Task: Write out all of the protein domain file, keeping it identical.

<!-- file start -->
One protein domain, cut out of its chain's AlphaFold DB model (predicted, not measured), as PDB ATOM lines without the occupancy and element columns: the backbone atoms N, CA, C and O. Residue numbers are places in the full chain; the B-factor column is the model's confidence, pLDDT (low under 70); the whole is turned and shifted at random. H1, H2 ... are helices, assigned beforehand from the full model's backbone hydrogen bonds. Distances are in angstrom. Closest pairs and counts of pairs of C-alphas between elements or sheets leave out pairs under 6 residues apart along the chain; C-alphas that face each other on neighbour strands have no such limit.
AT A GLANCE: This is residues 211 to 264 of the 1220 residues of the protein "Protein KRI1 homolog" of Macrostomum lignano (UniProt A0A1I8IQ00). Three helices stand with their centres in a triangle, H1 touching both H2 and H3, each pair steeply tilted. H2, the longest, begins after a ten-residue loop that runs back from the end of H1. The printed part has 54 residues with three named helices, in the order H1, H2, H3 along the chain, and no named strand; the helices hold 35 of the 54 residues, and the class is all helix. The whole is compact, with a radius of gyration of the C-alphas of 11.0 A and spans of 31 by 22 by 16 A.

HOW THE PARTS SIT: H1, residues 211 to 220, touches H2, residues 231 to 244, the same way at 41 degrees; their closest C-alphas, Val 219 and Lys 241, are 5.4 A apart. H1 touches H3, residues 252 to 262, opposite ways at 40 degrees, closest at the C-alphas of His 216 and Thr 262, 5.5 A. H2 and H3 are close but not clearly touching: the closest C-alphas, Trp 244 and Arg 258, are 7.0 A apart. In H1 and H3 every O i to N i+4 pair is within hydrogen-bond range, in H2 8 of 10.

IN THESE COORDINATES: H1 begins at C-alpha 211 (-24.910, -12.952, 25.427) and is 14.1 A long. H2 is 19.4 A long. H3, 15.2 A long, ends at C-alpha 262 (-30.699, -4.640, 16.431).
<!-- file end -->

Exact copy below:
One protein domain, cut out of its chain's AlphaFold DB model (predicted, not measured), as PDB ATOM lines without the occupancy and element columns: the backbone atoms N, CA, C and O. Residue numbers are places in the full chain; the B-factor column is the model's confidence, pLDDT (low under 70); the whole is turned and shifted at random. H1, H2 ... are helices, assigned beforehand from the full model's backbone hydrogen bonds. Distances are in angstrom. Closest pairs and counts of pairs of C-alphas between elements or sheets leave out pairs under 6 residues apart along the chain; C-alphas that face each other on neighbour strands have no such limit.
AT A GLANCE: This is residues 211 to 264 of the 1220 residues of the protein "Protein KRI1 homolog" of Macrostomum lignano (UniProt A0A1I8IQ00). Three helices stand with their centres in a triangle, H1 touching both H2 and H3, each pair steeply tilted. H2, the longest, begins after a ten-residue loop that runs back from the end of H1. The printed part has 54 residues with three named helices, in the order H1, H2, H3 along the chain, and no named strand; the helices hold 35 of the 54 residues, and the class is all helix. The whole is compact, with a radius of gyration of the C-alphas of 11.0 A and spans of 31 by 22 by 16 A.

HOW THE PARTS SIT: H1, residues 211 to 220, touches H2, residues 231 to 244, the same way at 41 degrees; their closest C-alphas, Val 219 and Lys 241, are 5.4 A apart. H1 touches H3, residues 252 to 262, opposite ways at 40 degrees, closest at the C-alphas of His 216 and Thr 262, 5.5 A. H2 and H3 are close but not clearly touching: the closest C-alphas, Trp 244 and Arg 258, are 7.0 A apart. In H1 and H3 every O i to N i+4 pair is within hydrogen-bond range, in H2 8 of 10.

IN THESE COORDINATES: H1 begins at C-alpha 211 (-24.910, -12.952, 25.427) and is 14.1 A long. H2 is 19.4 A long. H3, 15.2 A long, ends at C-alpha 262 (-30.699, -4.640, 16.431).